What is Emotional Intelligence
The term emotional intelligence was created by two researchers, Peter Salavoy and John Mayer in their article “Emotional Intelligence” in the journal Imagination, Cognition, and Personality in 1990.
The scientific definition of emotional intelligence, according to John Mayer and Peter Salovey is "emotional intelligence refers to an ability to recognise the meanings of emotion and their relationships, and to reason and problem-solve on the basis of them. Emotional intelligence is involved in the capacity to perceive emotions, assimilate emotion-related feelings, understand the information of those emotions, and manage them (Mayer, Caruso, & Salovey, 2000)."
Emotional intelligence was later popularised by Dan Goleman in his 1995 book Emotional Intelligence.
Dan Goleman offered 5 domains of emotional intelligence (EI or EQ):
- Self-Awareness - people with high EQ tend to be aware of their moods as they are having them, they exhibit some sophistication about their emotional lives. They are autonomous and sure of their boundaries, are in good psychological health and have a positive outlook on life. When they get in a bad mood, they don’t ruminate about it and are able to move through it pretty quickly.
- Self-Regulation - When they get in a bad mood, they don’t ruminate about it and are able to move through it pretty quickly. They are adaptable and flexible in their thinking and are better able to innovate.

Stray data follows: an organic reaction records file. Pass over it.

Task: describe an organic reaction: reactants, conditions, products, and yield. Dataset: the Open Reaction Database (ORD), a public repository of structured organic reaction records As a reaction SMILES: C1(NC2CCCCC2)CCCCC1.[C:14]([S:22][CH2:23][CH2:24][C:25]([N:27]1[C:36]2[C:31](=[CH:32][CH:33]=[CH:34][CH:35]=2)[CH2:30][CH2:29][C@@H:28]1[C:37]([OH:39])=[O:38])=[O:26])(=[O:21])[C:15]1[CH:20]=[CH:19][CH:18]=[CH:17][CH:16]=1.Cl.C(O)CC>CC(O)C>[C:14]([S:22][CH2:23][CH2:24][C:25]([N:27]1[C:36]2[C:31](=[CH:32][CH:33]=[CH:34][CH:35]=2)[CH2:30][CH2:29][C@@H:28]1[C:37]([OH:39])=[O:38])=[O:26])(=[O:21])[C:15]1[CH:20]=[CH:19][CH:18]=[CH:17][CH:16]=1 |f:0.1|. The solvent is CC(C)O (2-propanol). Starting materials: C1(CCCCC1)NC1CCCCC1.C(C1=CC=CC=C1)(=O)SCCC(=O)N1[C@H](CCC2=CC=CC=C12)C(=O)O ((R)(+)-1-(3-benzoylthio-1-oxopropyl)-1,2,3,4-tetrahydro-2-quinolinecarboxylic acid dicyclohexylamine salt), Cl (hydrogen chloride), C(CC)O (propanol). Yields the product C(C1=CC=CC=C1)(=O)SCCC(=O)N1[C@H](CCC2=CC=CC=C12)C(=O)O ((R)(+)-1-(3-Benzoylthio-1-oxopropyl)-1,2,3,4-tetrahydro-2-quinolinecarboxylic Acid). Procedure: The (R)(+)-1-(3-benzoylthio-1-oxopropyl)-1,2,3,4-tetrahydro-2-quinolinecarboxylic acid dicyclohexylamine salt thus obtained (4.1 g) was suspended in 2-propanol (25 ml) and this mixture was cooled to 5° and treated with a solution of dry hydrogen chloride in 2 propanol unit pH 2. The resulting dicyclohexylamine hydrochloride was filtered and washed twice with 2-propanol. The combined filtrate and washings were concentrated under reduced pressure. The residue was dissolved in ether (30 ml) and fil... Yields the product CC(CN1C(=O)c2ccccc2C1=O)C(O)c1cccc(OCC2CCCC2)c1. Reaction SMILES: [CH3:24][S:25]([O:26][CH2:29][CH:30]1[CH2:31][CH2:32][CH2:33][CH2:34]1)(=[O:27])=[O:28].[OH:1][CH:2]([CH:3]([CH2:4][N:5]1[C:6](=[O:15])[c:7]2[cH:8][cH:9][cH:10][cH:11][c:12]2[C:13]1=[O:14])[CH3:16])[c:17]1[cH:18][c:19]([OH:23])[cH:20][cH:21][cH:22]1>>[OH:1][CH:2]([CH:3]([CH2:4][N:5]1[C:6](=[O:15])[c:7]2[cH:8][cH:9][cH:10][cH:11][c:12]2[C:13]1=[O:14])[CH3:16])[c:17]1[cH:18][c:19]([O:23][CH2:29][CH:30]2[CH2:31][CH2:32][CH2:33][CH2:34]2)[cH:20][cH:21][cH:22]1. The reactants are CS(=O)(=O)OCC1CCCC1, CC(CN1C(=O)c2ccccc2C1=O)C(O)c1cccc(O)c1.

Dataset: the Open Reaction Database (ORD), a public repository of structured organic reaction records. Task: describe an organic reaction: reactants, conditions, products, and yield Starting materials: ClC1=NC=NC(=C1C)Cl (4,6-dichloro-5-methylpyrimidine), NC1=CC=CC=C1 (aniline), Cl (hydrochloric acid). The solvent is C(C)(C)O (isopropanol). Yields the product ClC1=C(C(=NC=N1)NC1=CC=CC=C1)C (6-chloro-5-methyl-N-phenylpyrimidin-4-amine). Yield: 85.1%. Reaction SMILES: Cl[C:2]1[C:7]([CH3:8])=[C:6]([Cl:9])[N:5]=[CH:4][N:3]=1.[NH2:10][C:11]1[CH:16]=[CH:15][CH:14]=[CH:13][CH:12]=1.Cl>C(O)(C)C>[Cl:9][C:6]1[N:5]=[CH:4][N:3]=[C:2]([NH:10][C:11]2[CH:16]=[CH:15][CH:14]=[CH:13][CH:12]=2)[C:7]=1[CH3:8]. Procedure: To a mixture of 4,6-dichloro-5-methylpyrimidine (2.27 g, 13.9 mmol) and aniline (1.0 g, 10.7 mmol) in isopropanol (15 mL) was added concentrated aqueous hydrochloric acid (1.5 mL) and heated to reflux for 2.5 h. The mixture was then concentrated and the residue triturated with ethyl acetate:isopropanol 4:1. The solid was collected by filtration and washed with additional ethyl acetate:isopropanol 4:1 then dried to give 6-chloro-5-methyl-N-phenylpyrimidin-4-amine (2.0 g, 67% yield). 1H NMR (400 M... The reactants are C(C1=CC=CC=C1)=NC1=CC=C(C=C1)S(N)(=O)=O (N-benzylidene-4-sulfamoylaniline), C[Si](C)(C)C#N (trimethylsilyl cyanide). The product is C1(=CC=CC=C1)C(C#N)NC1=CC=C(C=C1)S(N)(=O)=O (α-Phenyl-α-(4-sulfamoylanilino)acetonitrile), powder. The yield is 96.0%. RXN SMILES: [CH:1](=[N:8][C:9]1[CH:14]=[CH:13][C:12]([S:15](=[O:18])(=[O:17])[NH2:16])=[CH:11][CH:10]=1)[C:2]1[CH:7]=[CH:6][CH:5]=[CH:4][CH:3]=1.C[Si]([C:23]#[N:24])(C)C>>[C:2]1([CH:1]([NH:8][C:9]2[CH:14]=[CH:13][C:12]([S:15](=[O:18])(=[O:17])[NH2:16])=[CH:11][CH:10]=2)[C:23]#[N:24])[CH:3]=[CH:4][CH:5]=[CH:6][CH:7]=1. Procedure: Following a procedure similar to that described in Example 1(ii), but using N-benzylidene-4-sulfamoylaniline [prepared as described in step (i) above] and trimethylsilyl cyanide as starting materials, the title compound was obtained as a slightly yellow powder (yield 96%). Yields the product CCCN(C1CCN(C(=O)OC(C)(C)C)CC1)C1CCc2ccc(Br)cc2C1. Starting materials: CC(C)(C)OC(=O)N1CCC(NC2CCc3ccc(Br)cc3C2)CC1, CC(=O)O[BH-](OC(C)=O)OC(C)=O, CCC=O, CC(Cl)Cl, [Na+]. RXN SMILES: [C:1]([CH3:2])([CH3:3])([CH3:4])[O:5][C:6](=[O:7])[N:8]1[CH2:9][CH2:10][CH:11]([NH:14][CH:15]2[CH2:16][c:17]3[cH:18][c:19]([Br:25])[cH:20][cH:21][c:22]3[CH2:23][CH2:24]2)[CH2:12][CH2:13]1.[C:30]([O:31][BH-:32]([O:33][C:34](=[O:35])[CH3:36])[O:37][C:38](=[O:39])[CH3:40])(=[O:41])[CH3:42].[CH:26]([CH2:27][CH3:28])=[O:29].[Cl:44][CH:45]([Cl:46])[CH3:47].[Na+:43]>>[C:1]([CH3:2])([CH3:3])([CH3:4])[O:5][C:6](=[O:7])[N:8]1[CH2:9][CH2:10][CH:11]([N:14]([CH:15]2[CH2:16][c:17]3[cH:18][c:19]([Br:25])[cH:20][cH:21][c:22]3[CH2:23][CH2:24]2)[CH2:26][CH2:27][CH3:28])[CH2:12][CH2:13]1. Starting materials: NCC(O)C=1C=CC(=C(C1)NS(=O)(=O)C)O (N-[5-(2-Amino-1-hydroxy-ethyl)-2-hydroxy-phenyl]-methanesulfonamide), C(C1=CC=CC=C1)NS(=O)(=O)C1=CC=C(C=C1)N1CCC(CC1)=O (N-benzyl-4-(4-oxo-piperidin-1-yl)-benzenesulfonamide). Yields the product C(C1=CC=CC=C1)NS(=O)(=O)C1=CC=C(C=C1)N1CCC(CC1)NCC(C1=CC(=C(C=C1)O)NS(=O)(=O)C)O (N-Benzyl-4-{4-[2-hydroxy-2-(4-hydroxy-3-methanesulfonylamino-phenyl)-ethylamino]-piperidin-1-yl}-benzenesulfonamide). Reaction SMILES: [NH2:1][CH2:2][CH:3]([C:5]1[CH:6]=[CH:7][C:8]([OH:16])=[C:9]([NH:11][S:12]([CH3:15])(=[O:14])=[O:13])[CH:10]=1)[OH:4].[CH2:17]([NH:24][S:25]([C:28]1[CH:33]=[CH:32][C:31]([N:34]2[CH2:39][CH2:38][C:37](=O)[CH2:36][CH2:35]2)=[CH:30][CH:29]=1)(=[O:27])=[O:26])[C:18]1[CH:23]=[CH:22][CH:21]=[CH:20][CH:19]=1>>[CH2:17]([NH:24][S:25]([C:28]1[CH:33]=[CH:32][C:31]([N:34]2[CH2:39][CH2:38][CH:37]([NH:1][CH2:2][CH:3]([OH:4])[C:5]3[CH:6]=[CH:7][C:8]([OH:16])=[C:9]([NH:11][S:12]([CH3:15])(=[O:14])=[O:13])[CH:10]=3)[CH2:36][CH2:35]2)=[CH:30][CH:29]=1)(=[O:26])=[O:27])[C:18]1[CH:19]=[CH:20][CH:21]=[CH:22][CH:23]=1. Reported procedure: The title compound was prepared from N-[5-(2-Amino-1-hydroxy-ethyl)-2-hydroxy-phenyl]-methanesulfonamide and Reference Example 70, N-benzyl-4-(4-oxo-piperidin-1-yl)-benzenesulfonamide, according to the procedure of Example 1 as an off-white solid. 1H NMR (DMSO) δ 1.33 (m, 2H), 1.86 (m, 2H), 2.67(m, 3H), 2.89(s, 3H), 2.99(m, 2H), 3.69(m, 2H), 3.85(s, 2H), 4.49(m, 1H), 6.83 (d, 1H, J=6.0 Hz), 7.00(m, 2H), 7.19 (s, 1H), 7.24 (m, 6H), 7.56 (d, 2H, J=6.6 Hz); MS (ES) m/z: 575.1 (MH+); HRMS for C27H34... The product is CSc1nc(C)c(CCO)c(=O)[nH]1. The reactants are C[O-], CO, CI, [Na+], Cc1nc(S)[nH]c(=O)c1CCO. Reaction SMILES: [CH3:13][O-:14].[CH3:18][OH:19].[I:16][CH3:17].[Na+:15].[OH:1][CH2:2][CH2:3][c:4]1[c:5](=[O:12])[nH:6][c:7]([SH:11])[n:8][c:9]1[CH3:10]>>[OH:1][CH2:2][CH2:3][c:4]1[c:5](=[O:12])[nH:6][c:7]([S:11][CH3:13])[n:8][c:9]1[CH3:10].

- Motivation – High EQ correlates with optimism, showing initiative, and a commitment to achieve.
- Empathy - Those with higher EQ also have higher empathy, this builds on self-awareness, the more open we are to our own emotions, the more skilled we will be at reading other’s feelings. Research in children has shown that those that showed an aptitude for reading feelings nonverbally were among the most popular and the most emotionally stable. They also did better in school, even though their IQ’s were not higher than those that were less skilled in this area. Suggesting that mastery of reading others has a life smoothing effect.
- Social Skills – Emotional intelligence, can result in an ability to influence others, to navigate conflict, facilitate change, and encourage co-operation.
Why is Emotional Intelligence important?
- Allows people to move on after making a mistake
- It supports a happy life
- Integral to happy relationships
- In the workplace, EQ supports collaborative & cohesive teams
- EQ plays a meaningful role in academic success
- EI improves the physical and emotional health of people
How to improve your Emotional Intelligence
- Observe how you react to people. Do you rush to judgment before you know all of the facts? Do you stereotype? Look honestly at how you think and interact with other people.
- Do a self-evaluation, what are your weaknesses? Are you willing to accept that you're not perfect and that you could work on some areas to make yourself a better person?
- Examine how you react to stressful situations. Do you become upset every time there's a delay or something doesn't happen the way you want? Do you blame others or become angry at them, even when it's not their fault?
- Examine how your actions will affect others – before you take those actions. If your decision will impact others, put yourself in their place.
- Ask for feedback
Emotional intelligence – why it can matter more than IQ – Daniel Goldman – 2020 (25th Anniversary Edition)